The sex robot community—the people who make the sex robots, and the people who want to have sex with the sex robots—suffered a blow this past week, when the US city of Houston voted to preemptively ban what would have been the first sex robot “brothel” in the US. But even those council members must know that their gesture was futile. Soon the stigma will fade, and Currys will sell these things in sixty different flavours. Which of course means that, sometime in the future, you’ll almost certainly be able to buy a BDSM robot. Read More >>

animals
Do Dogs Forget Their People?

Let’s say your long-term relationship totally implodes. Browsing for a new apartment, or a therapist that takes your insurance, you hear your dog bark in the other room – and realise, with a start, that it’s not actually your dog. Once you’re all moved out, the dog will be out of your life, too. Stewing in self-pity you think – and subsequently become convinced – that this dog, who you’ve fed and bathed who knows how many times, and coined several adorable nicknames for, will forget you ever existed by the start of next spring. Read More >>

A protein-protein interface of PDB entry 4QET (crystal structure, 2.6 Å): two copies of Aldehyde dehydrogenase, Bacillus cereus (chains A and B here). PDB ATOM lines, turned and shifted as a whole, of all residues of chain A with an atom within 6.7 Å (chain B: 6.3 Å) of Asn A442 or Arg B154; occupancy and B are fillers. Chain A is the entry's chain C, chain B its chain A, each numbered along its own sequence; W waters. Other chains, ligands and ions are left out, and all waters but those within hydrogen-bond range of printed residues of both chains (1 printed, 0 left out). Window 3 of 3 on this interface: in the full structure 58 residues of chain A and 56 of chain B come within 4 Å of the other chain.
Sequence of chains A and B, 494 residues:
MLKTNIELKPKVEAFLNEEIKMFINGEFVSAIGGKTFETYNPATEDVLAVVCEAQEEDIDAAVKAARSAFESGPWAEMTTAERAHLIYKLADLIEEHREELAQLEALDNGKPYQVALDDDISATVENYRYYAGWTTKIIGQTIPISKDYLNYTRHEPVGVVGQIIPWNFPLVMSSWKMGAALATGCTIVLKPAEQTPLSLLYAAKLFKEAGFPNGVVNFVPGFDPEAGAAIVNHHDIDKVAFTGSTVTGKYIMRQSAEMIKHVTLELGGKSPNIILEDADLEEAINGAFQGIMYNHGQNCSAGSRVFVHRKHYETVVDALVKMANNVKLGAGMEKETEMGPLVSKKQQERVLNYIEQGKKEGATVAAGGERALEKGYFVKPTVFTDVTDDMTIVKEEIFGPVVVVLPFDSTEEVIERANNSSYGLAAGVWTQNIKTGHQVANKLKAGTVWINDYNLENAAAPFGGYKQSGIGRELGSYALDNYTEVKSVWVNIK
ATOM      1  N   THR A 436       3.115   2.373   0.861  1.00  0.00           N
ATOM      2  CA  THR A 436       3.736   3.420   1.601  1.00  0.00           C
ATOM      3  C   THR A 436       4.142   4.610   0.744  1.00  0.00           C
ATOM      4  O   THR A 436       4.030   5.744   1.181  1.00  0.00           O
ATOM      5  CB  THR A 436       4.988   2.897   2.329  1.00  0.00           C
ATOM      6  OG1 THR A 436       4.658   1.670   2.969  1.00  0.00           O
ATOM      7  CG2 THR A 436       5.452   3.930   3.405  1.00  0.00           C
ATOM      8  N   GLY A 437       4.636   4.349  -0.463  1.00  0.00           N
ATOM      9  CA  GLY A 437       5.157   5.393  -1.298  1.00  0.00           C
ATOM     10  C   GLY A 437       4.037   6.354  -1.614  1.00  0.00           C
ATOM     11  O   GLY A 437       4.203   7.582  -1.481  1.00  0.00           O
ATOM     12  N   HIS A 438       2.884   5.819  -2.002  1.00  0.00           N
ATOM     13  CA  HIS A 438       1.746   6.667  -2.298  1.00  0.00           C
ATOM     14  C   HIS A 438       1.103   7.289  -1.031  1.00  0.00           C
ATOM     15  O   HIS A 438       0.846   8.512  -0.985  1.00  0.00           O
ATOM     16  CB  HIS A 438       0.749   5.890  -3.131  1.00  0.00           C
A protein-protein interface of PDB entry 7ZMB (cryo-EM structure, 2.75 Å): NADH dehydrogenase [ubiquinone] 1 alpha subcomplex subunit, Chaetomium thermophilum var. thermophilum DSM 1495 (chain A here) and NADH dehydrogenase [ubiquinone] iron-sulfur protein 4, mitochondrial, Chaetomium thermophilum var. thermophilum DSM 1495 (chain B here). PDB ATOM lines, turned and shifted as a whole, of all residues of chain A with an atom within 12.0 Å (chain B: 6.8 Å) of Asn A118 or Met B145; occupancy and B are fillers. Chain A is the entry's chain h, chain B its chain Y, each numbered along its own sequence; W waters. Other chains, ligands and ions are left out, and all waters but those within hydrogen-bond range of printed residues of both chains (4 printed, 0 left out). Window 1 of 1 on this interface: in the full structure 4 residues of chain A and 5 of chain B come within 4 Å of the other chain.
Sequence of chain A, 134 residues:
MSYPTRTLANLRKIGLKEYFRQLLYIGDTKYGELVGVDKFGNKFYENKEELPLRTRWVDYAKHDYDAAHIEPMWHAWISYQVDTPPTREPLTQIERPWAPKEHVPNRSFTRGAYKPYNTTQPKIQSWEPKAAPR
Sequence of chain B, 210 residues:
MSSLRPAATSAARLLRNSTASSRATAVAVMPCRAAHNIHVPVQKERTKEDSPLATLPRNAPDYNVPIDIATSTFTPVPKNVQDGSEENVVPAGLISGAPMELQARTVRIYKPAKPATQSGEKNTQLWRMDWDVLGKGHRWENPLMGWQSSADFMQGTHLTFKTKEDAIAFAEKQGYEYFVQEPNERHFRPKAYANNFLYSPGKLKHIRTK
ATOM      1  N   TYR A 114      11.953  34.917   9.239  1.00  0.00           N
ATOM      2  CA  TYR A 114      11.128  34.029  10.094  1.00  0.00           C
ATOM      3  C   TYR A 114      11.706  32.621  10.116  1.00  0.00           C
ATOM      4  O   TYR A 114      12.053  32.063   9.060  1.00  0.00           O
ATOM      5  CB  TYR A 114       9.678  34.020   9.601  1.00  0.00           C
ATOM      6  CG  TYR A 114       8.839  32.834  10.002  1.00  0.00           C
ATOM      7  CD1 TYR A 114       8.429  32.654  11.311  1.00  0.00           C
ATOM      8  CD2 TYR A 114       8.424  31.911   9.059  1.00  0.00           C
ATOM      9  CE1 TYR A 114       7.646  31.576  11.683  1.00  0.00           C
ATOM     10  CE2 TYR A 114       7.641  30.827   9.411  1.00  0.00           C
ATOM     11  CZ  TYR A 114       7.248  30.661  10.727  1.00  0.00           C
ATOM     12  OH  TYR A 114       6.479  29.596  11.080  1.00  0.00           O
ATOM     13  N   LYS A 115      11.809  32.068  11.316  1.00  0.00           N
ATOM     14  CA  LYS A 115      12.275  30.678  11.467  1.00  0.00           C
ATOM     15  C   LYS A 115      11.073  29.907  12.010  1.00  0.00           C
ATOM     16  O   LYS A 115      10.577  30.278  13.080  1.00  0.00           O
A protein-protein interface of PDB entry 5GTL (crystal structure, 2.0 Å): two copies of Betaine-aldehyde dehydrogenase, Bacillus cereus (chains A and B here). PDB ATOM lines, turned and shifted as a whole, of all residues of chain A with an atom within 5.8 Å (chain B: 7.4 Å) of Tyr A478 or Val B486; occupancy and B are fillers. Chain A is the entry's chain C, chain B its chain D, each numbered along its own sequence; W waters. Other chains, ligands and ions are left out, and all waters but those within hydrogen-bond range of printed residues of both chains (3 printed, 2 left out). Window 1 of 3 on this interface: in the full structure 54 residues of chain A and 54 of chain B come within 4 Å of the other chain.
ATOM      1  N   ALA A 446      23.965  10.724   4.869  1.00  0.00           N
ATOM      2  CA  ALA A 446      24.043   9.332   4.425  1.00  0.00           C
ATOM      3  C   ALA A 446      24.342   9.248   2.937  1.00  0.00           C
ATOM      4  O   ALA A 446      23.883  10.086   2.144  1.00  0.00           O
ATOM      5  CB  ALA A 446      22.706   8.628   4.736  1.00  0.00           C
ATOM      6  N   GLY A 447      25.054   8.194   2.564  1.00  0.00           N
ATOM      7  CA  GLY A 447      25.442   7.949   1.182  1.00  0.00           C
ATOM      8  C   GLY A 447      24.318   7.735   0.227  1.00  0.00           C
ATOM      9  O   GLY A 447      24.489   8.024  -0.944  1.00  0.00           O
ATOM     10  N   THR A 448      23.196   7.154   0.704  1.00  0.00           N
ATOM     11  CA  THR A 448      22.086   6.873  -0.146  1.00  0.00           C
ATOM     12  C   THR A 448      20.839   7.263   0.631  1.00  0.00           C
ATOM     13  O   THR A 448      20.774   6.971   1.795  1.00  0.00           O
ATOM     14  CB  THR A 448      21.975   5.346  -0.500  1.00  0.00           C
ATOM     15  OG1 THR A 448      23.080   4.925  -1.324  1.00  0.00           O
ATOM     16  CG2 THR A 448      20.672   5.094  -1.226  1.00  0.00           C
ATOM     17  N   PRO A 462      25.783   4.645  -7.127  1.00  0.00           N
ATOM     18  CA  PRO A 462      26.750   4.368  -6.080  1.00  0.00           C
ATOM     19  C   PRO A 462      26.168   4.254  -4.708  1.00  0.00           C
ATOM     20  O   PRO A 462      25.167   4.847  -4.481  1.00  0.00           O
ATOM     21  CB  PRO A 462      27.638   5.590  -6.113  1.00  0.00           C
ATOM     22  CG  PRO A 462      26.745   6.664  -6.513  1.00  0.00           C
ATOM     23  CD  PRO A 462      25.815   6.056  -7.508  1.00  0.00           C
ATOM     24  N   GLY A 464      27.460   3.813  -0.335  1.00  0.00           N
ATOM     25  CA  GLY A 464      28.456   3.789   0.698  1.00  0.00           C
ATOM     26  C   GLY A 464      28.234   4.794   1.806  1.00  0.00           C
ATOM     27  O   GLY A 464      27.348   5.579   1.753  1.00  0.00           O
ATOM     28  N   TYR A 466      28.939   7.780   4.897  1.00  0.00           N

giz asks
Do Kids Feel Stronger Emotions Than Adults?

It’s easy to feel smug around kids. You might not have it all together — you might, in fact, be rapidly disintegrating professionally and psychologically — but at least you can spill some apple juice without wailing inconsolably for six hours. Comparatively terrible things happen to you all the time, and you don’t freak out about it, or if you do, you do so quietly, not right there in the gym/office/strip-mall Popeye’s/etc. But are you really feeling any less, or have you just become more adept at deceiving others, and/or yourself? Read More >>

giz asks
Does Your Cat Actually Hate You?

Dogs wear their hearts on their sleeves; cats – or at least some cats, some of the time – can spend years at your side without making it totally clear that they know, or care, who you are. An expression vaguely resembling contentment flits across their face and you think, triumphantly: see! My cat doesn’t despise me. Read More >>